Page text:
It’s somewhat ironic the iPhone has made many owners less reliant on traditional means of communication like talking on the phone, instead favoring messaging, surfing, or social networking. But if your iPhone winds up glued to your ear all day, there’s a new case on the market that will have you swiping for joy.
Available in steel-black or brushed titanium, Moshi SenseCover is a portfolio-style iPhone cover combining a protective polycarbonate back with a stylish leatherette front that magnetically latches for maximum protection while closed. This hybrid design allows iPhone 5 or iPhone 5s owners to answer calls and even talk on the phone without actually opening the cover.
With wraparound protection for the iPhone 5/5s, Moshi’s SenseCover allows the phone to be used without actually opening the cover.
Moshi accomplishes this feat by embedding four proprietary “SensArray” pads into the cover’s face, capable of picking up the swipe of a thumb or finger in the same way a naked iPhone display does while sliding to unlock. It’s a pretty neat technical accomplishment, but ultimately one that’s of little utility if you’re one of those people who can go days without receiving a single phone call thanks to email and messaging.
That’s not to say SenseCover is without merit: there’s a perfect cutaway on the front to catch a glimpse of time and date, and SensArray comes in handy for dismissing alarms, too. The entire front can fold up behind the polycarbonate back, but doing so blocks the camera lens entirely and tends to get in the way of the volume and mute buttons.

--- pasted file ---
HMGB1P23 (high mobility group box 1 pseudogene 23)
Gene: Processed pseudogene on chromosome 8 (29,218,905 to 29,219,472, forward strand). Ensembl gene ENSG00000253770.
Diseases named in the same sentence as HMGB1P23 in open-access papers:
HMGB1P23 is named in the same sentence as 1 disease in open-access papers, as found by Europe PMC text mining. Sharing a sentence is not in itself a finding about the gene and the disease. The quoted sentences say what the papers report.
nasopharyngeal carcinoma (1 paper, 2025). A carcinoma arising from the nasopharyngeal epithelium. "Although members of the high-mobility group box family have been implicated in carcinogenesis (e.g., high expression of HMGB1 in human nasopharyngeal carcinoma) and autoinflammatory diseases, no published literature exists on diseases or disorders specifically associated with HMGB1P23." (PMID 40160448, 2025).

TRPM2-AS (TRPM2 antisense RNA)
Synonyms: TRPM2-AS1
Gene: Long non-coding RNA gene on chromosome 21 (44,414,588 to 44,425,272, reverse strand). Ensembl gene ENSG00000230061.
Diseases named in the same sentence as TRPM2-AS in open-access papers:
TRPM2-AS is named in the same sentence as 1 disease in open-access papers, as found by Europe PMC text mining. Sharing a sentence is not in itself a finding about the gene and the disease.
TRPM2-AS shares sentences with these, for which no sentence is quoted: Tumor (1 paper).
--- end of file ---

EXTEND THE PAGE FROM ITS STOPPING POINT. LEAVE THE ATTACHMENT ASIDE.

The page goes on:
There’s also the matter of the iPhone 5s and its Touch ID–enabled home button, which is completely obscured by the front of the SenseCover. We unlock our handset numerous times throughout the day, so the added step of first swinging open the front cover wound up being one too many for us.
Weighing only 26 grams, Moshi has managed to produce an attractive, feather-light wraparound cover that doesn’t add unnecessary bulk to the svelte iPhone. The package also includes optional backside buffer film with a microfiber cloth for application, which is presumably intended to keep the handset from getting scuffed up while being snapped into SenseCover, but we had no such problems without it.
The bottom line. Costly though it may be, there’s no denying Moshi’s SenseCover is a unique and stylish portfolio case for the iPhone, but its appeal is limited for those who use Apple’s handset for everything except talking.